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There are any number of options you can go with for clear coating. Etex, (envirotex lite) Devcon 2 Ton, (D2T) Flexcote, (normally used for finishing rods) automotive urethanes, Dick Nites top coat, and the list goes on. Three of the more popular clear coats here at TU are D2T, (an epoxy) Etex and Dick Nites moisture cure polyurethane. Etex is also a type of epoxy and is a bit more finicky about mixing than D2T. The Etex is measured by volume and requires even amounts of resin and hardener and needs to be mixed more thoroughly than D2T. The D2T is also measured in equal parts and is a little more forgiving about mixing. If you decide to try the D2T be sure and get then 30 minute and not the 5 minute. The 5 minute is not waterproof and doesn't give you enough working time to mix and coat baits with. And even the 30 minute type doesn't mean you have that long to work it. That's just the time it takes to set up. The Dick Nites top coat has storage issues that have to be addressed and that's why some people don't care to use it. As I said, it is a moisture cure polyurethane and the moisture in the air is what starts the curing process. A lot of folks use a product called Bloxygen that is sprayed into the container to keep air from reaching it. The Bloxygen is an aerosol can containing argon gas which is heavier than air. After spraying into your storage container it settles down on top of the clear coat thus blocking exposure to moisture laden air. I know nothing about Flexcoat or the automotive urethanes so I can't comment on those, although there are people here who work with these on a daily basis. No matter which product you choose there will be a learning process involved. And please don't ask which top coat is "best". You will have to read up on the advantages and disadvantages of each one and decide which of them you'd like to try. Everyone has to come up with a process that works for them. There is no "magic" formula. If there were then everyone would be building baits the same way and that will never happen. If you'll use the search feature in the top right hand corner of the page you can find countless topics on most of the questions you have. Read up on some of these and if you have questions you can't find answers to then come back and ask questions. And the more specific you can be with your questions the more specific the answers will be. There is a wealth of lure building knowledge at this site and we'll be glad to help you.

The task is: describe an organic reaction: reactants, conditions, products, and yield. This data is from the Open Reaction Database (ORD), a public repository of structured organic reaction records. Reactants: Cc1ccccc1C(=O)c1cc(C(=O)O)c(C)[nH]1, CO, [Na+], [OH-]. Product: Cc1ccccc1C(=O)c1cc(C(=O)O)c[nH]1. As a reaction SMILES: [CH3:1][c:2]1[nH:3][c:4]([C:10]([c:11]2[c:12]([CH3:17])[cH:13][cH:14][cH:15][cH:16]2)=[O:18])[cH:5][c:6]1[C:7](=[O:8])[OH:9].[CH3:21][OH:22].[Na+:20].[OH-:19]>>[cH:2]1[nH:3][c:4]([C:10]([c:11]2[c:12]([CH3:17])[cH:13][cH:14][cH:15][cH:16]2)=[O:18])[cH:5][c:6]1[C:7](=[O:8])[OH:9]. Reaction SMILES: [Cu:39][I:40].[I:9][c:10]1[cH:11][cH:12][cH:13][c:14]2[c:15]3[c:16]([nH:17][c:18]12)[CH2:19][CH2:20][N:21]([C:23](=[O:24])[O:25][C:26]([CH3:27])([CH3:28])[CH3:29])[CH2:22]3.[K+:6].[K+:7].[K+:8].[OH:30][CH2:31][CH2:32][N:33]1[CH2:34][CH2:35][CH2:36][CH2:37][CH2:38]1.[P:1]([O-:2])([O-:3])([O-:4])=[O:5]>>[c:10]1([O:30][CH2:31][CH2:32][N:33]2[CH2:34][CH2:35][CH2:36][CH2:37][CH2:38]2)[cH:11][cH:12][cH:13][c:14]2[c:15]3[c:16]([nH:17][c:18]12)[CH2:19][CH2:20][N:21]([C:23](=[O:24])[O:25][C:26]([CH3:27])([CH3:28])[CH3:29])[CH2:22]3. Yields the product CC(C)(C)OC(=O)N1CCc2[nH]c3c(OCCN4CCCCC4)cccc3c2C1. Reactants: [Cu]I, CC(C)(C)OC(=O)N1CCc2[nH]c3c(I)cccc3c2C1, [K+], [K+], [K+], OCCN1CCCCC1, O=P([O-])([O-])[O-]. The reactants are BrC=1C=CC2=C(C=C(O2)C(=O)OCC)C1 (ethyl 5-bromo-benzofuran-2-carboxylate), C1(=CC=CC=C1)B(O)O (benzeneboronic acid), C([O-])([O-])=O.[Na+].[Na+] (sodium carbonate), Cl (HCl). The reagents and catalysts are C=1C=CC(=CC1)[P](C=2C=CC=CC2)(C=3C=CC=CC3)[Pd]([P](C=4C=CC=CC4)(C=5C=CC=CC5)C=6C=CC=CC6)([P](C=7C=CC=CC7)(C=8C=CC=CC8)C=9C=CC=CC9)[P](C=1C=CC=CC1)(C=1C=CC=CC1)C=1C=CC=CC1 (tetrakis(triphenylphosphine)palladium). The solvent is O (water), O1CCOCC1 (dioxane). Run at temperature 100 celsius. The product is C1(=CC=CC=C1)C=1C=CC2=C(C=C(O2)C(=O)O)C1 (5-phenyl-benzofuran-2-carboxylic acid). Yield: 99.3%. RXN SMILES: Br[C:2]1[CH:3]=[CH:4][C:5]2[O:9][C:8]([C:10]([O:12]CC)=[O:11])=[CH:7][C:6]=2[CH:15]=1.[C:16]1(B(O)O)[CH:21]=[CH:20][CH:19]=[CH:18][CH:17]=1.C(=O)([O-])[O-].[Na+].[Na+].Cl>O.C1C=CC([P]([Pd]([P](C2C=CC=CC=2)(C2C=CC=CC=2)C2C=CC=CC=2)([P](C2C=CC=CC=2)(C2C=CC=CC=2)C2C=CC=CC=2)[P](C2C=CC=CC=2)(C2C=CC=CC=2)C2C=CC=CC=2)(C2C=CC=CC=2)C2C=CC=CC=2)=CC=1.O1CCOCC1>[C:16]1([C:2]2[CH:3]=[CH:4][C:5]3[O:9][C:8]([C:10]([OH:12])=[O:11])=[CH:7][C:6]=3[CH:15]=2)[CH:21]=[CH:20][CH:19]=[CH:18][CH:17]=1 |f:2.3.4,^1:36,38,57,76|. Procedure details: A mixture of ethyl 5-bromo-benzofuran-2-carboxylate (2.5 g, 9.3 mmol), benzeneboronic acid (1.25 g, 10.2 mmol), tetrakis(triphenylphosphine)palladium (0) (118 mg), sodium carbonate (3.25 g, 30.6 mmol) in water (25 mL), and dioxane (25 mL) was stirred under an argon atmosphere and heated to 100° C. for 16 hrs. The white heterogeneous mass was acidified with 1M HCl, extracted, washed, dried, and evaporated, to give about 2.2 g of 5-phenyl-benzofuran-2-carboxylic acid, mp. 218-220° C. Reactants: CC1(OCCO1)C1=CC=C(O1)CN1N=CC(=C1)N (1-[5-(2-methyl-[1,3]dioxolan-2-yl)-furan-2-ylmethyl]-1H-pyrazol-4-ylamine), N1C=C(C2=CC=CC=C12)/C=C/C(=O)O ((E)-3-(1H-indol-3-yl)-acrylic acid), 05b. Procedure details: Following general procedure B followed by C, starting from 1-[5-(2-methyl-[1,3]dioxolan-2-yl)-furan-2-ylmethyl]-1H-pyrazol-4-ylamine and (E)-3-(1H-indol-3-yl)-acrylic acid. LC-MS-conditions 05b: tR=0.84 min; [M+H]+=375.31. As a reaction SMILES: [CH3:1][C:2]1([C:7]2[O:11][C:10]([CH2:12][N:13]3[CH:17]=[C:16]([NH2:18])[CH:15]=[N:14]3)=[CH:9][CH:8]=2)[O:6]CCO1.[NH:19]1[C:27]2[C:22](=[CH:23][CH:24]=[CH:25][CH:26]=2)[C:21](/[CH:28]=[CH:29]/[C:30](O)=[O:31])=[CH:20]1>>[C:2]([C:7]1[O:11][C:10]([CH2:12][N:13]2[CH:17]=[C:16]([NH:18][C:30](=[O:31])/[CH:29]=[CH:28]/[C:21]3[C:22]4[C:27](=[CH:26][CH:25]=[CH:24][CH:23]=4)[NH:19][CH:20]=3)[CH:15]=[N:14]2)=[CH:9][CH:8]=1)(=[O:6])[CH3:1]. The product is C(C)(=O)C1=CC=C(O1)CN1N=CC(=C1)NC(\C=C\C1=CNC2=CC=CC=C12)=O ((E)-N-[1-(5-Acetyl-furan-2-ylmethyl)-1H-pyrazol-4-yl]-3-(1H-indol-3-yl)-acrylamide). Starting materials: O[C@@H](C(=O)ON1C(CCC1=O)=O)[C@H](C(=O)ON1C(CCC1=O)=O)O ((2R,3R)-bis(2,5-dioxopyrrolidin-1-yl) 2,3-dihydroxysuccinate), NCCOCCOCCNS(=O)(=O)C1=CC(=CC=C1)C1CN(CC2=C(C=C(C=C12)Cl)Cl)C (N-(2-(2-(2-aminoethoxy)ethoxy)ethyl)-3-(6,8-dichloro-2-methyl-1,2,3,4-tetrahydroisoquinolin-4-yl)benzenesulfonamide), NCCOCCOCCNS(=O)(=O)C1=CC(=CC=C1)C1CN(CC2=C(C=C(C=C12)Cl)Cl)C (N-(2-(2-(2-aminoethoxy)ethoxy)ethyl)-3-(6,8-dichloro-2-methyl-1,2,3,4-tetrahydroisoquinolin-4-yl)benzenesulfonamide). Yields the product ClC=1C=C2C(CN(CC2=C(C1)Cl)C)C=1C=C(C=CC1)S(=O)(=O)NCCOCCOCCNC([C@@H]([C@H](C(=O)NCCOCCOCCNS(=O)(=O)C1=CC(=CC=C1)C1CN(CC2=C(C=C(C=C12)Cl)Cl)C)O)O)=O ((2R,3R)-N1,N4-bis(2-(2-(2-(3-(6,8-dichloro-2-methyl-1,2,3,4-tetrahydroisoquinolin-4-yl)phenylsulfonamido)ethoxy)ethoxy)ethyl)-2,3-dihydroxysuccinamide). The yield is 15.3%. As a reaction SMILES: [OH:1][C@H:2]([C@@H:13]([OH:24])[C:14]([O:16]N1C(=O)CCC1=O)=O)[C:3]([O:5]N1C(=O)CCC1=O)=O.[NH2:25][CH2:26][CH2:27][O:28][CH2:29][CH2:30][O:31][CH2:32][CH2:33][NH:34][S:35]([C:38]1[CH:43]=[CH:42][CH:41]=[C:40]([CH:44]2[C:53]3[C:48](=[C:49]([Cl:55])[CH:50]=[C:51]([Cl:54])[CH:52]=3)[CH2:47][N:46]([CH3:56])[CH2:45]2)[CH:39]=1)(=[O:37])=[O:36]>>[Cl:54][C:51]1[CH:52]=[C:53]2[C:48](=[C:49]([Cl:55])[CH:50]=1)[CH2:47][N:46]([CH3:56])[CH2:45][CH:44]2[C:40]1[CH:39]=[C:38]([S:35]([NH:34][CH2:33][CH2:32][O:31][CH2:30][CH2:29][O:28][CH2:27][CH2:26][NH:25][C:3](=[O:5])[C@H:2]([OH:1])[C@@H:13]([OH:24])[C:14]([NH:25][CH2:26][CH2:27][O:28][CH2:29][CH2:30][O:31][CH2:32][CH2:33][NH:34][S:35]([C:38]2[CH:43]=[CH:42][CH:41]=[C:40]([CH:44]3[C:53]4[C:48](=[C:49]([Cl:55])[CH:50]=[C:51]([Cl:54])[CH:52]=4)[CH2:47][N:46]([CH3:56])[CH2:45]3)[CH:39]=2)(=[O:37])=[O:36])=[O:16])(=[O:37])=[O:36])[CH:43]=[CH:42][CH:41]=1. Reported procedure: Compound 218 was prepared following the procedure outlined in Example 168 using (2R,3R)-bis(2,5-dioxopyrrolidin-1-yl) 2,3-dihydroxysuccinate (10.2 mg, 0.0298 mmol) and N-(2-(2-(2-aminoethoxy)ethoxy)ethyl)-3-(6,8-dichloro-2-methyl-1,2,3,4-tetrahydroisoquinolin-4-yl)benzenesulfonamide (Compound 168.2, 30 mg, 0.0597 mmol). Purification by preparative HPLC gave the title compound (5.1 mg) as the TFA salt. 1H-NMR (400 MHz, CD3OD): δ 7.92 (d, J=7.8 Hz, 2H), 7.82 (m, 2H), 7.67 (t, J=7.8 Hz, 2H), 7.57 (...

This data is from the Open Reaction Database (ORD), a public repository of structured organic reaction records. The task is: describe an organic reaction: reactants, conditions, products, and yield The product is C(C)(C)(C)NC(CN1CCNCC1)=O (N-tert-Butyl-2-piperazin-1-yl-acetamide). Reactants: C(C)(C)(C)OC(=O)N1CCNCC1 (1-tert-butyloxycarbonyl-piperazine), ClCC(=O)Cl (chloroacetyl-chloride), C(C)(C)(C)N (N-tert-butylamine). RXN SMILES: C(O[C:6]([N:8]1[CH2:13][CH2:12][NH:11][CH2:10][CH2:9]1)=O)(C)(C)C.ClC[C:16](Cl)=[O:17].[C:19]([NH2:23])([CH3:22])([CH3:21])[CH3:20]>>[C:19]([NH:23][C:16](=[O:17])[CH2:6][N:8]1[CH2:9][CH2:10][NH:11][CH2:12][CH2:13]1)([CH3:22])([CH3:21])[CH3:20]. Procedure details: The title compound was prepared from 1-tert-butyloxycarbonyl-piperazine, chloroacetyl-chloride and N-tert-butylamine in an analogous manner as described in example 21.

RG